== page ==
Company Assesses Health Risks

Identifying employee healthcare concerns before they become issues is one way to help lower costs. That’s the premise behind an Illinois company, as Ed Mayberry explains.

Through a prevention program, companies like Interactive Health Solutions have been helping employees take an active role in controlling costs while they are at the “no risk” stage. IHS President Joseph O’Brien discusses.

“Most employees, believe it or not, haven’t probably seen a doctor in over five years. In fact, 63 percent of the people we screen haven’t seen a doctor in over five years. Yet, 58 percent of the people we do screen are walking around with a undiagnosed or untreated chronic disease. But they don’t really make us hurt or feel any different. They’re subtle, and we rationalize them away, and we wait until kind of an event occurs that creates us to go to a hospital or emergency room.”

Interactive Health Solutions starts by coming to the work site.

“Ask them to fill out their medical history. We draw a vial of blood and we also do their blood pressure. Based on those three pieces of information, we could give them back information about how their body’s doing. Over 36 different blood tests are performed. So they’ll be able to understand everything that’s going on in their body, from kidney to liver to cardiac. So we really do help them to get control or to get educated about their health, and that’s really the first step is have the facts so that you know what you’re doing. And we do it year-over-year so people begin to monitor and be able to watch or trend how they’re doing. We actually schedule an employee for a time during a day we’re going to be out there, and we set up in a conference room or anywhere an employee has an area that we can work in. And depending on how many employees they have, we have that many phlebotomists or medical team out there to make sure it’s a smooth organized fashion.”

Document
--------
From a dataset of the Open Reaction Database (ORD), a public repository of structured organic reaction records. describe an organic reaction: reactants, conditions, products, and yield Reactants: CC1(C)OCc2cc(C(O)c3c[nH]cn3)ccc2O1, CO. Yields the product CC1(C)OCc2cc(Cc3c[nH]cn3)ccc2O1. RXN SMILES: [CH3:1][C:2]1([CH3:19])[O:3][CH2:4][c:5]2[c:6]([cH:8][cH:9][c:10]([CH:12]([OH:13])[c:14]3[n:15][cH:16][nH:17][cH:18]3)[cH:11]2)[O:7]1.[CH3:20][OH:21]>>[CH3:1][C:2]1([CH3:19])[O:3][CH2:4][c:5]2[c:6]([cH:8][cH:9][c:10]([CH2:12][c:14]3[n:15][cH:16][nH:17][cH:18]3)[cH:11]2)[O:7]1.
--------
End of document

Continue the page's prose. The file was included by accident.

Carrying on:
O’Brien says companies are achieving an average savings per employee of $2,850 through health evaluations and incentives rewarding progress and healthier lifestyles.

Ed Mayberry, KUHF Houston Public Radio News.